I admit it. I’ve been feeling both relieved and scared that this presidential election is finally going to be over soon.
Probably like most Americans.
It hit home this weekend just how caught up I’ve been in the barrage of negative electronic media. And the effect it’s had on me.
A friend – a very conservative friend – I hadn’t seen in many years visited on Friday. I’d forgotten just how different our views are. When we sat down to breakfast, she began sharing her opinions and concerns about this election. Her fears and feelings of hopelessness.
I started to feel agitated. Anxious. Aware of my own negative reaction that this conversation was creating.
I felt caught in a frenzy of fear and negativity.
A frenzy that has been swirling among us many long months. Since this presidential race began.
And it’s not just been between the presidential candidates. It’s been all over social media. In the constant Tweets. The back and forth banter of complete strangers belittling one another over who’s right and who’s ignorant. It’s in the news clips that pop onto our Smart phones and laptops. Invade our TV screens. And work their way into our minds.
My friend’s visit simply brought it all to the surface for me, and by Saturday morning, I awoke in a fearful state. Lost in anxious thoughts about what “could happen.”
I had forgotten who I am. Whom I belong to.
I’d lost my grounding. And I knew I needed to spend the day quietly regaining my Center.
Late in the day, a friend showed up unexpectedly with a documentary about Thomas Merton’s life.
As I watched the film, I knew I’d been given what I needed.
As a young man living in New York City, Merton sought refuge in the monastery “…in revolt against the meaningless confusion of a life in which there was so much activity, so much movement, so much useless talk, so much superficial and needless stimulation…,” he could not remember who he was. And this was in 1941!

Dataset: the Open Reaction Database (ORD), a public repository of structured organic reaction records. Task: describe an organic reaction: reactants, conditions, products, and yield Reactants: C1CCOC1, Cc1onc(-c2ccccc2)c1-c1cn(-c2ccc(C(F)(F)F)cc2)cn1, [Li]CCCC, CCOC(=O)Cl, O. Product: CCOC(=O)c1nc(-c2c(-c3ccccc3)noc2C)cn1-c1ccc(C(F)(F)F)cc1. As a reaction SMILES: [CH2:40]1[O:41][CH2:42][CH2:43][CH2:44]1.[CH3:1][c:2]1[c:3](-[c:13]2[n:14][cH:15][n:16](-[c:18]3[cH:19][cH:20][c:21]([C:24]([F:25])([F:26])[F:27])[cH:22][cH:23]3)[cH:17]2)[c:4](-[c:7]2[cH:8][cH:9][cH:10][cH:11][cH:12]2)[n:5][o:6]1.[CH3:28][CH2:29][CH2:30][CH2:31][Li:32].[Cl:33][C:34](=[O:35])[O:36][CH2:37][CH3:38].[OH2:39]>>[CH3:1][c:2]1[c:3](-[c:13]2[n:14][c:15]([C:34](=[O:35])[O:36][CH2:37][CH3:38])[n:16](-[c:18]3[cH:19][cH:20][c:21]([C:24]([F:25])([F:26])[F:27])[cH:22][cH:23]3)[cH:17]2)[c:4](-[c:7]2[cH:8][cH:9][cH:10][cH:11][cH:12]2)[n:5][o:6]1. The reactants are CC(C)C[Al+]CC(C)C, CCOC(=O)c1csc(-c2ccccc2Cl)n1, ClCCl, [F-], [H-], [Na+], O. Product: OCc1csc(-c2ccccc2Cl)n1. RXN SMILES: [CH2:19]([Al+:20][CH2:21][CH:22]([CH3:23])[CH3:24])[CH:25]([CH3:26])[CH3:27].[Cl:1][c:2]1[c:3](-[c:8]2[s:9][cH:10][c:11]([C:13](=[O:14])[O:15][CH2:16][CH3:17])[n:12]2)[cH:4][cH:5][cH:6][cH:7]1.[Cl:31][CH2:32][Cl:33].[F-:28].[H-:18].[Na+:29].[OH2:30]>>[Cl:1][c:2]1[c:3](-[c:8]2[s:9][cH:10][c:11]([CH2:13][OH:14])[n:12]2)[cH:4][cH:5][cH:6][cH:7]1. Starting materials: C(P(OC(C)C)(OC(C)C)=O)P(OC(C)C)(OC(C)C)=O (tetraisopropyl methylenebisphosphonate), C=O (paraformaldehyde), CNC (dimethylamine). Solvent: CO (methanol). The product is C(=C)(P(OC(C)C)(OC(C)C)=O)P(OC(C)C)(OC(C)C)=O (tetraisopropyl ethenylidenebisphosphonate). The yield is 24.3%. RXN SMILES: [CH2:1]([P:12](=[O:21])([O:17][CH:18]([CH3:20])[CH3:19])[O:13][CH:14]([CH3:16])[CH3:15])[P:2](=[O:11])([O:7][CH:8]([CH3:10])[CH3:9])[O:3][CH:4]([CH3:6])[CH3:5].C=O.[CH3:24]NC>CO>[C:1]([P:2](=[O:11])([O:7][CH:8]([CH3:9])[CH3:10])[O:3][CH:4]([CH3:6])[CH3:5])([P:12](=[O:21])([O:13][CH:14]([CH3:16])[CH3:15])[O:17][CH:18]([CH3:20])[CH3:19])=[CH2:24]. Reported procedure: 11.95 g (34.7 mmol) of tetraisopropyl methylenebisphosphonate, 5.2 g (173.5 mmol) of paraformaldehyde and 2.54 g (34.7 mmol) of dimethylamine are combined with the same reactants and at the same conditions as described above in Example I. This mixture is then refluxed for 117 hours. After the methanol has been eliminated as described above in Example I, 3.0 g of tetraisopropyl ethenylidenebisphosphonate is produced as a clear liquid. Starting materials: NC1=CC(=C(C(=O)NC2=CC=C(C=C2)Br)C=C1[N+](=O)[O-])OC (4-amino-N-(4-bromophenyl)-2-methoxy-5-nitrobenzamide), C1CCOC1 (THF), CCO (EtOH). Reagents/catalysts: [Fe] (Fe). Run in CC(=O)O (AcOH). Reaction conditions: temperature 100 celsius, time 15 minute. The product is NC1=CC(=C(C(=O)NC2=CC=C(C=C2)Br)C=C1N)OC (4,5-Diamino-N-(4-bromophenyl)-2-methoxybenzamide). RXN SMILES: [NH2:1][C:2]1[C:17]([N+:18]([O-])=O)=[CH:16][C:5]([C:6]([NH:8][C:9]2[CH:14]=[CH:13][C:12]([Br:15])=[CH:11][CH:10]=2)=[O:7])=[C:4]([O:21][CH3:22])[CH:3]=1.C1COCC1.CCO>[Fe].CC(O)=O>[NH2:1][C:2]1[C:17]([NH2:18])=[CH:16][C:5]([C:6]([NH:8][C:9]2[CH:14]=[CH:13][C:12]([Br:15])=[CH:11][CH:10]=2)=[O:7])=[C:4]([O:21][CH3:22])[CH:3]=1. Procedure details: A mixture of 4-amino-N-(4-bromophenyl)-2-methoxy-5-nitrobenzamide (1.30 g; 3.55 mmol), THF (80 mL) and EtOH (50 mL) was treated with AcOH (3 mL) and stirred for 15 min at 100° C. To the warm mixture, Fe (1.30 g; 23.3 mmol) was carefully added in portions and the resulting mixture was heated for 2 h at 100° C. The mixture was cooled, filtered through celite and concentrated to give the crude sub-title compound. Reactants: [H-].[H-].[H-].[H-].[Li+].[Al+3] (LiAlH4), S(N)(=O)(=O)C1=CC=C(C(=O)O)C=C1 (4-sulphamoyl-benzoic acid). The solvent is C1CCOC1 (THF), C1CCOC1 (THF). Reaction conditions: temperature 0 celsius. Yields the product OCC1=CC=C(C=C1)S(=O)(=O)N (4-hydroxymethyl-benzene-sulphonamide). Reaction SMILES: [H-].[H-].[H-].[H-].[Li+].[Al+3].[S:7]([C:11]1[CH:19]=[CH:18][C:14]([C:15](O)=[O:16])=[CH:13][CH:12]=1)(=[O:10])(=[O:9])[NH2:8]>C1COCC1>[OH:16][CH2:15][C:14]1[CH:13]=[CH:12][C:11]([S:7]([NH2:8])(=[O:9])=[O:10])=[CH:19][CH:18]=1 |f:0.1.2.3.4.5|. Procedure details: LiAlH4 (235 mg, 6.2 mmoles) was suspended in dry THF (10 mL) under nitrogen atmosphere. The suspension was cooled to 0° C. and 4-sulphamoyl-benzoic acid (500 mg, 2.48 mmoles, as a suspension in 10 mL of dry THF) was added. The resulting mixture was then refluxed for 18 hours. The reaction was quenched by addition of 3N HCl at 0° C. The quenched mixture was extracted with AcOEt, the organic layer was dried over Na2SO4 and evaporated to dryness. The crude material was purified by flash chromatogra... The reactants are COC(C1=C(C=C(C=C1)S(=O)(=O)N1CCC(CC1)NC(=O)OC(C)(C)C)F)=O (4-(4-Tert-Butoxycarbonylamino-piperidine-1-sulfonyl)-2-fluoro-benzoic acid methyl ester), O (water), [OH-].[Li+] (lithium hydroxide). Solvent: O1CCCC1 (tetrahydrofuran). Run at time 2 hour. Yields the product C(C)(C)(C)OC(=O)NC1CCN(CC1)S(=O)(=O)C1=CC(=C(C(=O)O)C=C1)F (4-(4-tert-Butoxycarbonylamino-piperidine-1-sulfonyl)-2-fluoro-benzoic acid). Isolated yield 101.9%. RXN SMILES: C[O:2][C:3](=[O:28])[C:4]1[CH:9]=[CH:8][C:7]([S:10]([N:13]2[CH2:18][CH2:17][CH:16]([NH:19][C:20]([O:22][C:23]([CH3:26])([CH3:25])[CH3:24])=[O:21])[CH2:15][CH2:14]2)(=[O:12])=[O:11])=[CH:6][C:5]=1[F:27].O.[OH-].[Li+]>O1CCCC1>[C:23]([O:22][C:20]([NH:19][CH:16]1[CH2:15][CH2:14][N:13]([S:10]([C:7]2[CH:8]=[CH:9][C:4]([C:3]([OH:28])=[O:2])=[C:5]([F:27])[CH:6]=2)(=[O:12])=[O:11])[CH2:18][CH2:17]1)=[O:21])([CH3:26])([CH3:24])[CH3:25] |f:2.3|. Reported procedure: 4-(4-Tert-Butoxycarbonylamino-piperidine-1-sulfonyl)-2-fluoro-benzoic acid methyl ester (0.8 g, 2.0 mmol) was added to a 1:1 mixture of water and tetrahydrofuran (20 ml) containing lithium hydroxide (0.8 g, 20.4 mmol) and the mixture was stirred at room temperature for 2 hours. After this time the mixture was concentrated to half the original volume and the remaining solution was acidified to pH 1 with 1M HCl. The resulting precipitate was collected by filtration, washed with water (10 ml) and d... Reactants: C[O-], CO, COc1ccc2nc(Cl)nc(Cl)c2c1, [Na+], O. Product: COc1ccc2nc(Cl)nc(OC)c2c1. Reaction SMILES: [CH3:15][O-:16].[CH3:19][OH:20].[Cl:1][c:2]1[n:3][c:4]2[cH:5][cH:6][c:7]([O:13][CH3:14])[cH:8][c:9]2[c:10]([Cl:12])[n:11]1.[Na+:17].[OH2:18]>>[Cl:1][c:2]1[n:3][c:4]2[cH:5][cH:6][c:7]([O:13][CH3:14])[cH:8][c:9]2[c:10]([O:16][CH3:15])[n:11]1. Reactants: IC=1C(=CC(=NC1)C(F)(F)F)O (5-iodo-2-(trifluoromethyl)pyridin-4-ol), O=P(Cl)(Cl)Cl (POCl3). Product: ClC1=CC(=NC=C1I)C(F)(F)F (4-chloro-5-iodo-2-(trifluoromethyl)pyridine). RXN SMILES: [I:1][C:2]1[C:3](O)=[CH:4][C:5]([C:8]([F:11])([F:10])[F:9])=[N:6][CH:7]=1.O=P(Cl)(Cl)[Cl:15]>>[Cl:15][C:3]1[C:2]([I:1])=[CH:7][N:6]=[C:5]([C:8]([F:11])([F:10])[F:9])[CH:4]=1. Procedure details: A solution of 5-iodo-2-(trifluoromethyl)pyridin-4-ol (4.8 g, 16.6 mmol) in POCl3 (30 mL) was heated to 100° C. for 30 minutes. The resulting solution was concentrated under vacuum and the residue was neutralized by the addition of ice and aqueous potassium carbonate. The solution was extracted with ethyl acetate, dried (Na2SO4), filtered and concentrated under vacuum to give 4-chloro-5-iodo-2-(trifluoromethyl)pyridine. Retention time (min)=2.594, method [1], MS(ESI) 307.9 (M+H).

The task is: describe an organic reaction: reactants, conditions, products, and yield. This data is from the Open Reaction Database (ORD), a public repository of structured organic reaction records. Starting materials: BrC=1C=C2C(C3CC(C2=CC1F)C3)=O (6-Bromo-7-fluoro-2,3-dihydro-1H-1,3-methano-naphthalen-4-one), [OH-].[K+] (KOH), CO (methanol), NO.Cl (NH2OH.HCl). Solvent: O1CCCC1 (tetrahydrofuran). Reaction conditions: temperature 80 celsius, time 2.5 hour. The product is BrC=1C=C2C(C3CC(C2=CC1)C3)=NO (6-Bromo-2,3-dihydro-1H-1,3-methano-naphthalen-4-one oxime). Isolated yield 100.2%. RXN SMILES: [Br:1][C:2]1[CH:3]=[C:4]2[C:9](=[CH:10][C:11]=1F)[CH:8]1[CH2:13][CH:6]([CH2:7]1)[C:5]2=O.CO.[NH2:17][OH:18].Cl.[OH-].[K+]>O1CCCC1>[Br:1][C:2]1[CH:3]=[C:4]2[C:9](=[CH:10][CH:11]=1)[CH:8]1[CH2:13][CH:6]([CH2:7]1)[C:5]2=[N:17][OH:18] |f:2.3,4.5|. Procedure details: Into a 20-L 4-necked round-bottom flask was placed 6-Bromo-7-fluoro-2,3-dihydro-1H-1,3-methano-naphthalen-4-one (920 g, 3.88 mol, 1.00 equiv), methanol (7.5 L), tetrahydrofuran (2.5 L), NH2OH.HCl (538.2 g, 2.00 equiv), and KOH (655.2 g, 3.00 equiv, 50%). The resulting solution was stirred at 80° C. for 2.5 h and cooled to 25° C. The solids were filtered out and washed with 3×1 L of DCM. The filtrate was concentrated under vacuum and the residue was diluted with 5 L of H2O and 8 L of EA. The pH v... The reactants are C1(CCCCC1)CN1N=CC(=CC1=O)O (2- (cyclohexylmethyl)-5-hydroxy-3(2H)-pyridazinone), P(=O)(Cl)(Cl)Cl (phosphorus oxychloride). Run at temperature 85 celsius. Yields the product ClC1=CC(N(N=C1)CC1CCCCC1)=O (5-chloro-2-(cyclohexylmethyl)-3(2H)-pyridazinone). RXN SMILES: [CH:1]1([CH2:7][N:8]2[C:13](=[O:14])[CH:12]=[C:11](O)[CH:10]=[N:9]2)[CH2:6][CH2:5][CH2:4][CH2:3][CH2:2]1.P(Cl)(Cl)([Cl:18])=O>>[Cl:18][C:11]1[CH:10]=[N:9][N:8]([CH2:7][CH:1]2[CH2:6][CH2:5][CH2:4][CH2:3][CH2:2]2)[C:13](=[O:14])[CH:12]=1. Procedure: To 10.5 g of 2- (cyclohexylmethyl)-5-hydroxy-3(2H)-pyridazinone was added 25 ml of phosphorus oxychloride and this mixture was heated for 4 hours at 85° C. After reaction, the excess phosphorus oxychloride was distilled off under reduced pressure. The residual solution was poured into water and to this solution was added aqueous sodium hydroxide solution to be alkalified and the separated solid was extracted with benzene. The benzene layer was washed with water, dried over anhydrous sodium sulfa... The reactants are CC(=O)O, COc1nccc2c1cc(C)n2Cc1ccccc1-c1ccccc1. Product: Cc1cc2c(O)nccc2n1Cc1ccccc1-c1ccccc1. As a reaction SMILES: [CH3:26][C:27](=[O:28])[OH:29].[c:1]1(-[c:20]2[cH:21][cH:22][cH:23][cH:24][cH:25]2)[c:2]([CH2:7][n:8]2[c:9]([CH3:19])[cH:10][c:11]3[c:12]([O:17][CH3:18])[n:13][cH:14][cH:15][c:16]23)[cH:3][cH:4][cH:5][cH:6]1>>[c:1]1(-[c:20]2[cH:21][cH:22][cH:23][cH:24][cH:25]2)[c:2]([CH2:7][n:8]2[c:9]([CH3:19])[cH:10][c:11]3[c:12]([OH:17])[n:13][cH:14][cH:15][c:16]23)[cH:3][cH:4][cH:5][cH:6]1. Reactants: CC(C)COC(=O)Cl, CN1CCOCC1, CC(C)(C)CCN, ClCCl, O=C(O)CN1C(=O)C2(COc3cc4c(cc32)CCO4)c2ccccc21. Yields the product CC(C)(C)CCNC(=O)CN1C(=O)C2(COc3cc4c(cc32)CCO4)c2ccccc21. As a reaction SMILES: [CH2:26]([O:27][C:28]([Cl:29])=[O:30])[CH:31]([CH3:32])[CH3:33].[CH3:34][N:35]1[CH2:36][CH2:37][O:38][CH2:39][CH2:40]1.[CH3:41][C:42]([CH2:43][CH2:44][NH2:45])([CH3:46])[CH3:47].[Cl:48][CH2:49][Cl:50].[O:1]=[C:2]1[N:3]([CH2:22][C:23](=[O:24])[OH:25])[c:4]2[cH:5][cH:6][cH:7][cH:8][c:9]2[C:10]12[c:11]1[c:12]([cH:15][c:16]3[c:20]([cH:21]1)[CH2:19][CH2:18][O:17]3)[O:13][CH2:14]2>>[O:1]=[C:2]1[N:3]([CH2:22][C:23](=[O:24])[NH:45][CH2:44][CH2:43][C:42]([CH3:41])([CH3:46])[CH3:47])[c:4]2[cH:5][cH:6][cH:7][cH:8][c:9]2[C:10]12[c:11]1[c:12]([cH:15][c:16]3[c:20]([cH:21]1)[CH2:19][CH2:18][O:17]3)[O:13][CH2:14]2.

How much more needless stimulation invades our lives now! How much greater the need to seek silence in order to discover the truth of who we are. The truth beyond this crazy fear and negative rhetoric sweeping the country that threatens to drown us.
The futility of this fear haunts us. It directs our lives into a frenzy of stress-filled thoughts and imaginings.
But Merton reminded me of the gift of silence. How, in the silent emptying of ourselves, we are open to all that is, just as it is. God is present. Fear is useless.
And all things are possible.
Inspired by the film, I picked up one of Merton’s books. The depth of his writings reveal a timeless essence. And his words speak to us exactly where we are:
“…The more we persist in misunderstanding the phenomena of life,
the more we analyze them out into strange finalities and complex purposes of our own,
the more we involve ourselves in sadness, absurdity, and despair.
But it does not matter much,
Because no despair of ours can alter the reality of things,
Or stain the joy of the cosmic dance which is always there.”
(New Seeds of Contemplation)